Monthly Archives: November 2013

Thanksgiving Hotlines

When those burning cooking questions inevitably arise as you’re in the middle of preparing Thanksgiving Dinner, wouldn’t it be nice to be able to consult with an experienced cook (let’s say Amanda Hesser, award-winning cookbook author, former reporter for the New York Times Dining Section, and former food editor at the Times Magazine) and receive an immediate answer?

Well, good news, now you can ask Amanda, or at least her team at, the year ‘round cooking community site that Hesser founded with Merrill Stubbs. Stubbs was co-editor with Hesser of The Essential New York Times Cookbook, the former food editor at Herb Quarterly and a contributor to various prestigious food publications.

Food52 will maintain an open hotline on Thanksgiving Day, from 8 a.m. until midnight. Questions can be addressed via the website, Twitter account or app and will be answered “in a timely manner (i.e., within a quarter hour or so),” according to a Food52 staffer.

Numerous other experts also will be available live on Thanksgiving Day via e-mail or telephone to guide you through a crisis. Check out this link to a comprehensive list compiled by the University of Wisconsin-Extension:

As always, this Thanksgiving, I’m grateful for your readership. My best wishes to all of you for a hysteria-free holiday! Remember, it’s all about family and friends, not food…well, maybe a little bit about food. On Thursday, I’ll be celebrating with family, so there won’t be a new post. But look for one the following Tuesday.

Very Simple Sweet Potatoes

Every Thanksgiving, my mother-in-law’s sweet potato recipe is part of the meal, not only in tribute to her memory or even because the dish is delicious.  I like the fact that these sliced potatoes contrast nicely with the mashed white potatoes on the table and can be prepped a day ahead and finished at the last minute. It’s easy to expand the number of servings, too. Here’s the recipe:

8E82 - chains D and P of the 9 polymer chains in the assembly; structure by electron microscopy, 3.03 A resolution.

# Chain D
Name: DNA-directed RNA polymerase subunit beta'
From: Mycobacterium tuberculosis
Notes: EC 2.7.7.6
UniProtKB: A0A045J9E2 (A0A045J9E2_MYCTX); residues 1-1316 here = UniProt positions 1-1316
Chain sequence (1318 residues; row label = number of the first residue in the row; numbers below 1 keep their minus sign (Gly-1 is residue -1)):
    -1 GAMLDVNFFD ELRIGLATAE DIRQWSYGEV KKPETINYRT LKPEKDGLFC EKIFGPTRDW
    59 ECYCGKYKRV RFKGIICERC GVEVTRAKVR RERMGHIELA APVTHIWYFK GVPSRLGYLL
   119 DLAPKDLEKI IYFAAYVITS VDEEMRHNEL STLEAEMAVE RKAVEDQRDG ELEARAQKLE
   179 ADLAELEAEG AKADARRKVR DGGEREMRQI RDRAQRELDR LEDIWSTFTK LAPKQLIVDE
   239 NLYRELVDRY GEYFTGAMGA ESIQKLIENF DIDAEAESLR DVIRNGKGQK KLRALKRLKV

As many sweet potatoes as necessary

Dark brown sugar

Softened butter


Boil the potatoes until tender (or use a pressure cooker, as my mother-in-law always did).

Peel them and slice them the long way about one 1/8 inch thick.

Put the slices into an oven proof pan large enough to hold them in one layer.

At this point, you can cover and refrigerate them overnight or continue with the recipe.

Sprinkle brown sugar over the potatoes and dot liberally with the butter.

Bake in a 350 degree oven until the sugar and butter melt.

Thanksgiving Rehearsals

If you’re nervous about making Thanksgiving dinner, there’s still time to do a dry (although, hopefully, not too dry) run. I read an article recently about a newlywed who was so frantic at the prospect of serving Thanksgiving dinner to her family for the first time that she invited all her good friends for a pre-Thanksgiving practice meal. That was many years ago and it went so well that the before-Thanksgiving meal for friends has became an annual tradition.

Apparently, she’s not alone. When I asked my butcher why he was out of turkey breasts for several weeks, he told me that he believes many customers are buying them to practice for Thanksgiving.

I love roasting turkey breasts on the bone so that I have juicy sandwich meat all week, not to mention a nice hot entrée the first day and a carcass to use for soup.  So if your family and friends are white meat eaters, a turkey breast may be a good option for you. You’ll still have drippings to add to a stuffing casserole, which can bake while the breast is resting.